"We are deeply concerned with the reports of excessive use of force by law enforcement officers at a demonstration Friday night in downtown St. Louis. It appears that officers yet again have demonstrated hostility toward the U.S. Constitution and the rights of the people by gratuitously using pepper spray and Tasers in a crowd," ACLU of Missouri Legal Director Tony Rothert said in a statement.
    Journalists and Missouri State representative Bruce Franks were among the 143 protesters arrested on Tuesday.
    The Board of Aldermen is set to review a new bill supported by the ACLU this week aiming to limit police capabilities during peaceful demonstration.
    "I think what we have seen is an escalation in police response to protests since Ferguson," Alderwoman Megan Green said.
    Green, who has been working with the ACLU on the bill, says tensions are at a point where it's going to "continue until we get some real policy in place" where police can be held accountable.
    "I will protect people's constitutional right to peacefully protest, but violence will not be tolerated. We will protect people's lives, homes, and communities," Missouri Gov. Eric Greitens wrote on social media.
    The nights after the verdict was handed down, some protesters threw rocks at the St. Louis Mayor's house.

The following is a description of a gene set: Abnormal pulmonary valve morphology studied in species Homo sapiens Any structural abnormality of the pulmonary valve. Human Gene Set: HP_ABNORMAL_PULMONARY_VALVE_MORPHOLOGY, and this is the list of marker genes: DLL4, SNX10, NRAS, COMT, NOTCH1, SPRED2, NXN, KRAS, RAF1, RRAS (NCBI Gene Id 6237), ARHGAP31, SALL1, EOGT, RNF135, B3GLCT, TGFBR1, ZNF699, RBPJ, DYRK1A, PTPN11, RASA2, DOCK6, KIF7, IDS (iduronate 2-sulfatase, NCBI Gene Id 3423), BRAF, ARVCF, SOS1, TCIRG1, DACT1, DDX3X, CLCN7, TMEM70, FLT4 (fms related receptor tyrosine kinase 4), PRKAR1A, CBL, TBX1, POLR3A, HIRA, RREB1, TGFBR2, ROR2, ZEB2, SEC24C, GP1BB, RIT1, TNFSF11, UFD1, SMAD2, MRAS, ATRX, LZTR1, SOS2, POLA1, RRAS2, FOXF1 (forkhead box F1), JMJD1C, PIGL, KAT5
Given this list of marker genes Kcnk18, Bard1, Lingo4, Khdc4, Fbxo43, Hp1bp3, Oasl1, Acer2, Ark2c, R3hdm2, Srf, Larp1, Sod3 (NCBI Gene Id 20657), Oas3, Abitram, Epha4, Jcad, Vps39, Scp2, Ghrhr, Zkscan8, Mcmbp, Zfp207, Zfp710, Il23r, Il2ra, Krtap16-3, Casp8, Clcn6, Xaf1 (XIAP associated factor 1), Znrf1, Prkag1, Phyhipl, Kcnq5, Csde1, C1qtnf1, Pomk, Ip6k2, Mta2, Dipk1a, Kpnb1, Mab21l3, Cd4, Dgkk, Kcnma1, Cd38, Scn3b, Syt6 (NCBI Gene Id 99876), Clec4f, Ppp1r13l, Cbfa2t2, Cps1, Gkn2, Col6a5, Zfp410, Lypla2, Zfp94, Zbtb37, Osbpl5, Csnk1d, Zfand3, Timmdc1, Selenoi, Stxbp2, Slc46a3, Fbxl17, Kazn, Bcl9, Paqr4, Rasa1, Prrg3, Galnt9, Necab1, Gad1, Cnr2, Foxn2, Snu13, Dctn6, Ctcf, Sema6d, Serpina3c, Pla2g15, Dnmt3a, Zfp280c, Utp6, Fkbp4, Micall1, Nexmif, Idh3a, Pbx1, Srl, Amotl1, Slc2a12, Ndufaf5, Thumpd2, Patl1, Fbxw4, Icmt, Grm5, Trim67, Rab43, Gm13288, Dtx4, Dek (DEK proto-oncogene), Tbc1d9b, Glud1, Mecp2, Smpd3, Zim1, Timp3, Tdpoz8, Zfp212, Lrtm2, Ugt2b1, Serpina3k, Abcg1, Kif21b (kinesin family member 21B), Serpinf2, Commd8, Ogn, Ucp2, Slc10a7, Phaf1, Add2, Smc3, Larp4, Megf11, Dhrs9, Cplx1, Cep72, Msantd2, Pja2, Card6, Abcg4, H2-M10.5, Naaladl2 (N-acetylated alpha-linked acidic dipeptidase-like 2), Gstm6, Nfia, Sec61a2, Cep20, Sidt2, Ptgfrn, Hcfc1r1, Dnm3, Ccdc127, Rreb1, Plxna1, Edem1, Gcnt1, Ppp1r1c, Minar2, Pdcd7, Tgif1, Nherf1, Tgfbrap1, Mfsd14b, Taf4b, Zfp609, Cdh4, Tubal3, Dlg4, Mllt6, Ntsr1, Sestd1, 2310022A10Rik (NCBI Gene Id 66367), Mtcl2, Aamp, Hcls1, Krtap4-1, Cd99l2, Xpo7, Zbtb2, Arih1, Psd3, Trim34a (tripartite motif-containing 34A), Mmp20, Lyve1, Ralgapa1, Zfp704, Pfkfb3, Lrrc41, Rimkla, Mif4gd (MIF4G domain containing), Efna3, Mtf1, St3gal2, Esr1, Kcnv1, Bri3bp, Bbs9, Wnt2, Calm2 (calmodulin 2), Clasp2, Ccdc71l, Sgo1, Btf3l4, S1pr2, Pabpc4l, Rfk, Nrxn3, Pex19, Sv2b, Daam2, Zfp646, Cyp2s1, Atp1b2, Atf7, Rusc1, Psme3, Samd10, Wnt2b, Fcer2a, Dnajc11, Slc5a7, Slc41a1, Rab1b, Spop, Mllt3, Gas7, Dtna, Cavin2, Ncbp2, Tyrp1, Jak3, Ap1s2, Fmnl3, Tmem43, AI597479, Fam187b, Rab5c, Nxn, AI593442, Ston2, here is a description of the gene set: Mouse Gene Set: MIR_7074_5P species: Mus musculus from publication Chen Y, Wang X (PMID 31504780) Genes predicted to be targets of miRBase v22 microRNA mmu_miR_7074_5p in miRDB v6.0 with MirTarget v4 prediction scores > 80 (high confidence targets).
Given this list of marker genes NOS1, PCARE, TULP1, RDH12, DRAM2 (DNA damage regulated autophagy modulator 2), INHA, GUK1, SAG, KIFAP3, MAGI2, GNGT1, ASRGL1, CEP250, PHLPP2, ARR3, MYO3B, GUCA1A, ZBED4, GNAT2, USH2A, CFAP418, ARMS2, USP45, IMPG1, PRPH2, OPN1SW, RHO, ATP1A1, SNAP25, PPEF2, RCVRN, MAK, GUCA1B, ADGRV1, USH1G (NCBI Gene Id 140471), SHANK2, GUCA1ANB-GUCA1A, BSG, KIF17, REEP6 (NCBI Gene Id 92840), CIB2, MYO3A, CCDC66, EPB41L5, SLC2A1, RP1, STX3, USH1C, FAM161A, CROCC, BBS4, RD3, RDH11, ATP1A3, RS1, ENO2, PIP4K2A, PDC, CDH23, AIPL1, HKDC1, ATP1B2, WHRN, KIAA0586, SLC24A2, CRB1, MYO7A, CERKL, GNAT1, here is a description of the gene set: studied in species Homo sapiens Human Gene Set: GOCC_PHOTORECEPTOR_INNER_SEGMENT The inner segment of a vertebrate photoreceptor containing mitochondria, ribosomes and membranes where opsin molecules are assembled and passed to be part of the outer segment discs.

The bill would set requirements regarding mass arrests, including that people need to be processed and released within 4 hours of the arrest unless they are being held and charged.
    It would also cite protection for the press and the people who are documenting demonstrations, stating that police cannot interfere with the ability to document, watch, and record. This would extend to live-streamers as well, not just credentialed press.

    The case that reignited protests

    Initially, state and federal authorities did not prosecute Stockley. After riotous protests grabbed national attention in the wake of the police-involved fatal shooting of Michael Brown, then-St. Louis Circuit Attorney Jennifer Joyce charged Stockley with first-degree murder in May 2016, citing new evidence.
    Stockley left the St. Louis Metropolitan Police Department in August 2013. Later that year, the St. Louis police board settled a wrongful death suit with Smith's family for $900,000.
    The fatal shooting occurred on Dec. 20, 2011, when Stockley and his partner, Brian Bianchi, tried to stop Smith after witnessing a suspected drug transaction in a restaurant parking lot, according to a police department report obtained by the Post-Dispatch.
    The court argument focused on whether Smith was armed and reaching for a gun when Stockley shot him.
    Critics say Stockley planted the gun.
    In his ruling, St. Louis Circuit Judge Timothy Wilson said the state failed to prove that Stockley did not act in self-defense.
    Judge Wilson said in his verdict memorandum that it wouldn't be unusual for Smith to have a gun.
    "An urban heroin dealer not in possession of a firearm would be an anomaly," the judge wrote.
    St. Louis Circuit Attorney Kimberly Gardner said she was "disappointed" by the decision.